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September 3, 2014

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Palo Verde mans up to finally beat Centennial in regional semifinals

Eris Winder scores 31 points as Panthers advance to showdown with Bishop Gorman

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Sam Morris

Palo Verde guard Eris Winder drives to the basket against Cenetnnial during their Sunset Regional semifinal game Thursday, Feb. 16, 2012.

Sunset Region Semis - Palo v. Centennial

Palo Verde guard Eris Winder finds an easy path to the basket against Cenetnnial during their Sunset Regional semifinal game Thursday, Feb. 16, 2012. Launch slideshow »
Prep Sports Now

Running through the playoff brackets

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Las Vegas Sun reporters Case Keefer and Ray Brewer discuss the high school basketball playoffs, disagreeing on both brackets. Case likes Canyon Springs to win the Sunrise Regional; Ray think they lose in the first round.

As painful as Palo Verde’s two regular season losses to divisional rival Centennial were, the Panthers wouldn’t have reached the Sunset Regional Finals without them.

Palo Verde corrected the mistakes from the previous two defeats Thursday night in the regional semifinals and cruised to a 79-66 victory over Centennial. The Panthers never trailed.

“We wanted to come out enthused, not play in spurts,” Palo Verde coach Jermone Riley said. “I think in this game each possession we played like there was no tomorrow. That was so important.”

Riley identified two major areas that Palo Verde needed to fix from the previous losses to Centennial, which came by six and three points.

First, the Panthers had to shoot better from the free-throw line. They went 26-for-34 Thursday night.

Secondly, Palo Verde had to cut down on the open looks available to Centennial twins Marcus and Malcolm Allen. The Panthers switched to a man-to-man defense for this game after playing zone against the Bulldogs the first two times.

Their two best players were tasked with slowing the Allen twins. Eris Winder received the assignment to guard Malcolm Allen. Nahjee Matlock was on Marcus Allen.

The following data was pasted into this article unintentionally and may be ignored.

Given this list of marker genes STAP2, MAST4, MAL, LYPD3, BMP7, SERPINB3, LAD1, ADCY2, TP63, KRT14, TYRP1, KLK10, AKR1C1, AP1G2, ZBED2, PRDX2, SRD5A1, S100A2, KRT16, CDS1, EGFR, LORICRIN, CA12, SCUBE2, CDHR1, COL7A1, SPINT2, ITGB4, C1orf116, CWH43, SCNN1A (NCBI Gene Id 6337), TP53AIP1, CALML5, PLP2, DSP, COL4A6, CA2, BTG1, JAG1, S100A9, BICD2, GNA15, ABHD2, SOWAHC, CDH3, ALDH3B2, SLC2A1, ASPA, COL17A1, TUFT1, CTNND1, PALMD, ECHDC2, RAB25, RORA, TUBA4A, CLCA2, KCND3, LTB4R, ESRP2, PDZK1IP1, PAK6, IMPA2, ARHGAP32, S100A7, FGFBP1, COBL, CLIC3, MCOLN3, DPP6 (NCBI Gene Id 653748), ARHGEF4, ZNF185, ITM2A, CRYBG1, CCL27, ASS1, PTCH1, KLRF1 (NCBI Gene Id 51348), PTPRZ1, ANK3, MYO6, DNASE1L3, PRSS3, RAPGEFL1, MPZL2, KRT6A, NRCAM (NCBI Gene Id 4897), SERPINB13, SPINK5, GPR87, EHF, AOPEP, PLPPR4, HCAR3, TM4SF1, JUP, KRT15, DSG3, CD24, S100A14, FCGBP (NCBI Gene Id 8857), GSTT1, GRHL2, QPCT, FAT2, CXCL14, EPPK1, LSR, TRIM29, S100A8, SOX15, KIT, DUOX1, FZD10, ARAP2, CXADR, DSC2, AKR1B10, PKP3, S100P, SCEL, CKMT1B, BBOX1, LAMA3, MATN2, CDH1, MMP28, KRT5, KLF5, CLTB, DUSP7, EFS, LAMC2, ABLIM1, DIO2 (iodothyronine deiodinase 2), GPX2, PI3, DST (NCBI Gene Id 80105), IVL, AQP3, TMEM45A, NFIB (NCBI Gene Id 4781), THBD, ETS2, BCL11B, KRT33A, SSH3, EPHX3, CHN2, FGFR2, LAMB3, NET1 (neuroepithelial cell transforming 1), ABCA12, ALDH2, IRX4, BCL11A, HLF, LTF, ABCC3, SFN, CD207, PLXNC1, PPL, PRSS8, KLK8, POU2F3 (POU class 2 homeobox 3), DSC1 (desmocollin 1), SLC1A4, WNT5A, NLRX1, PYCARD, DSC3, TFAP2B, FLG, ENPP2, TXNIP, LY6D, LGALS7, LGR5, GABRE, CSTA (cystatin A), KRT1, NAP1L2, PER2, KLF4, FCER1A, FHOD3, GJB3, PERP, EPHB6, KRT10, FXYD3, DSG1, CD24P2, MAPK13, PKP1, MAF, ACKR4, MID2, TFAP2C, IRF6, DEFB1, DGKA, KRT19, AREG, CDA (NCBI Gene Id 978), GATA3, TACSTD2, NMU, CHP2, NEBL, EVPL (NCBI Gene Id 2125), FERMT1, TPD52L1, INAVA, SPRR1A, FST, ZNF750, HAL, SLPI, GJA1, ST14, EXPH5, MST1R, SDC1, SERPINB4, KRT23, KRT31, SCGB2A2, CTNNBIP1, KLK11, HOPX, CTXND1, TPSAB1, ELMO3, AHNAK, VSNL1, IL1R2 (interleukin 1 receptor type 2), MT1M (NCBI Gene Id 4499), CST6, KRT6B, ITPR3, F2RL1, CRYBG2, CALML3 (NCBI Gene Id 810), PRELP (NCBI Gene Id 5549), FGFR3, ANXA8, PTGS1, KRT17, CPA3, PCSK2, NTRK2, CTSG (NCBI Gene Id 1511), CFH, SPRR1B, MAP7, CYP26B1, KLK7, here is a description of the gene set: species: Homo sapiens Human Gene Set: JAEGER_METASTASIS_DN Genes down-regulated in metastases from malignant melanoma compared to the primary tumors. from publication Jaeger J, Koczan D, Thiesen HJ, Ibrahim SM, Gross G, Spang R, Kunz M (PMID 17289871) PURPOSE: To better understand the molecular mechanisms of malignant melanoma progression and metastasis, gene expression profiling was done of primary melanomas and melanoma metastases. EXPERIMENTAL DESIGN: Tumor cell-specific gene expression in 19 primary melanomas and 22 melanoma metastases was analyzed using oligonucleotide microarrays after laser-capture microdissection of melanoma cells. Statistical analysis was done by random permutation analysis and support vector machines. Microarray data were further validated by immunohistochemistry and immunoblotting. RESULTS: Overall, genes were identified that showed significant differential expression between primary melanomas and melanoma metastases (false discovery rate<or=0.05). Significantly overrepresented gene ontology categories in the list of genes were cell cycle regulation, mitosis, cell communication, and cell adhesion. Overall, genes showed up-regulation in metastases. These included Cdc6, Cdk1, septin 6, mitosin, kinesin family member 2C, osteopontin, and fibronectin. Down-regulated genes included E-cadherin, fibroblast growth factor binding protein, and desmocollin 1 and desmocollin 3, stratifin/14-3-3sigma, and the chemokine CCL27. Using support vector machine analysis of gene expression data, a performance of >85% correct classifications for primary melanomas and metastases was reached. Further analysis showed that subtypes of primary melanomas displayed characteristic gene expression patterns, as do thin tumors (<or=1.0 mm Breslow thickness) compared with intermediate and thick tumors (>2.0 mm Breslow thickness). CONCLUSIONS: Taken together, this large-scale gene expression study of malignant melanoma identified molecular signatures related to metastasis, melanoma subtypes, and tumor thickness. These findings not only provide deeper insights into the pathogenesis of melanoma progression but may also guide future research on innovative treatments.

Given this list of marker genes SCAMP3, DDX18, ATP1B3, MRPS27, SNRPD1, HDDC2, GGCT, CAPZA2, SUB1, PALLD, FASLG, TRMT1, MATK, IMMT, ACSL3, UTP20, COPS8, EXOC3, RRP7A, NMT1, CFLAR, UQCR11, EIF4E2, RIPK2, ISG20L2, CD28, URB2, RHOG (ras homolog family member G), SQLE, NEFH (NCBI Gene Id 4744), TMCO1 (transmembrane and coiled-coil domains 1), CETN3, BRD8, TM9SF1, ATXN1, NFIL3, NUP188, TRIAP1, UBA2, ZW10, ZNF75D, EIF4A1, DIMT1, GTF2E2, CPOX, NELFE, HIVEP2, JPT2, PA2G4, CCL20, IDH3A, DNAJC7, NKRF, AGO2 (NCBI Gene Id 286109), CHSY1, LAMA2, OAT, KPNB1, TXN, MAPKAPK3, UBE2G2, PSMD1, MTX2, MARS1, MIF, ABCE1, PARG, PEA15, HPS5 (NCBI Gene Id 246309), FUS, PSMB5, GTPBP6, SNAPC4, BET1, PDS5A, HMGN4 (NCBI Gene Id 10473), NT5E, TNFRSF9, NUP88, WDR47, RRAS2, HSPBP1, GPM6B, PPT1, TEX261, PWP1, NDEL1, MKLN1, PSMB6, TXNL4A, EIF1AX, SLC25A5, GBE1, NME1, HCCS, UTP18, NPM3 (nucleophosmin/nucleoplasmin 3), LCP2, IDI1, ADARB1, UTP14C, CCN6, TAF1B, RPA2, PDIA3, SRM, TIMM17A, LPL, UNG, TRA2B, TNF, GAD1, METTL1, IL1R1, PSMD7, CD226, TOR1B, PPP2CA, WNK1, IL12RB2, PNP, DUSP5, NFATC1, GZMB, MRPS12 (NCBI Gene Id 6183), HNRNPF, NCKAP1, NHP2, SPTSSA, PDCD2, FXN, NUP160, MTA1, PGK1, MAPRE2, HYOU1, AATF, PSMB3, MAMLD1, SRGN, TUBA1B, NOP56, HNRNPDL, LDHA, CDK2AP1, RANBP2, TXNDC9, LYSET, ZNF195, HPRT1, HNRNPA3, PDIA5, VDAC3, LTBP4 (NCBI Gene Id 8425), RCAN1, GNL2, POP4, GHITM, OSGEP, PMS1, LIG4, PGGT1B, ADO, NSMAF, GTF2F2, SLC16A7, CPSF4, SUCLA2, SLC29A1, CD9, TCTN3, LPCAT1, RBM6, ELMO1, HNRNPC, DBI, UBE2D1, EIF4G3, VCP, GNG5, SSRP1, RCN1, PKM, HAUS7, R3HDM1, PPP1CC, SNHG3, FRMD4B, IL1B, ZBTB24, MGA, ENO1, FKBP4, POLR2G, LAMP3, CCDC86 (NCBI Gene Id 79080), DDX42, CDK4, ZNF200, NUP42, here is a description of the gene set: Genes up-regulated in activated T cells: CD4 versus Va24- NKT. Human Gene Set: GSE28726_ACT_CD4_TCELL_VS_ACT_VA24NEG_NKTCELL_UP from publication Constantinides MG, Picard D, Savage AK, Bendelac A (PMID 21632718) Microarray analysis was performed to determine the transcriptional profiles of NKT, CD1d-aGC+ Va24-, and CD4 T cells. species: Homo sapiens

Mission accomplished.

“Once we learned how to stop them, it was a whole different game,” Winder said. “We pressured them more. We didn’t give them any easy shots. The other two games they got open shots, but this time we didn’t allow that.”

The Panthers jumped out to a 13-point lead with less than a minute to go in the first quarter by frustrating the Bulldogs with a high-pace full-court press. Although they eventually backed down the pressure, the lead kept building.

With a minute to go in the second quarter, Palo Verde was up by 17. With a minute to go in the third quarter, the Panthers had increased their advantage to 23.

It wasn’t until the fourth quarter that Centennial started hitting shots. That was far too late.

“We lost to them two times,” Winder said, “but we beat them when it counted most.”

An inspired effort from Winder paved the way. The junior sensation had 33 points, five rebounds, two assists and two steals.

He knocked down four 3-point shots with Matlock, who had 13 points, chipping in with an assist on three of them.

“I just knew I had to come out strong for us to get a big lead,” Winder said. “Usually, I come out looking for other players and try to get my assists up. I’m trying to average a double-double, but this game I knew it was time to shine.”

Winder benefited from Palo Verde’s utter domination on the glass. The Panthers finished with 12 more rebounds than the Bulldogs.

At halftime, Palo Verde had out-rebounded Centennial 24-8. Jordyn Martin, who had eight points and 12 rebounds, and Michael Buchanan, who had 15 points and 11 rebounds, took control of the game with their interior prowess.

It’s something they’ll have to continue Friday when Palo Verde encounters the state’s tallest and best team, Bishop Gorman, in its quest to reach the state tournament. The two Summerlin schools share a heated rivalry, but Gorman hasn’t lost to a Las Vegas team in three years.

“We know what we’re up against,” Riley said. “Athletes, great coaching, great school, a lot of fans. But a lot of our kids have faith. I’m a faithful guy. They know tomorrow isn’t promised, but anything is possible.”

Case Keefer can be reached at 948-2790 or [email protected]. Follow Case on Twitter at twitter.com/casekeefer.

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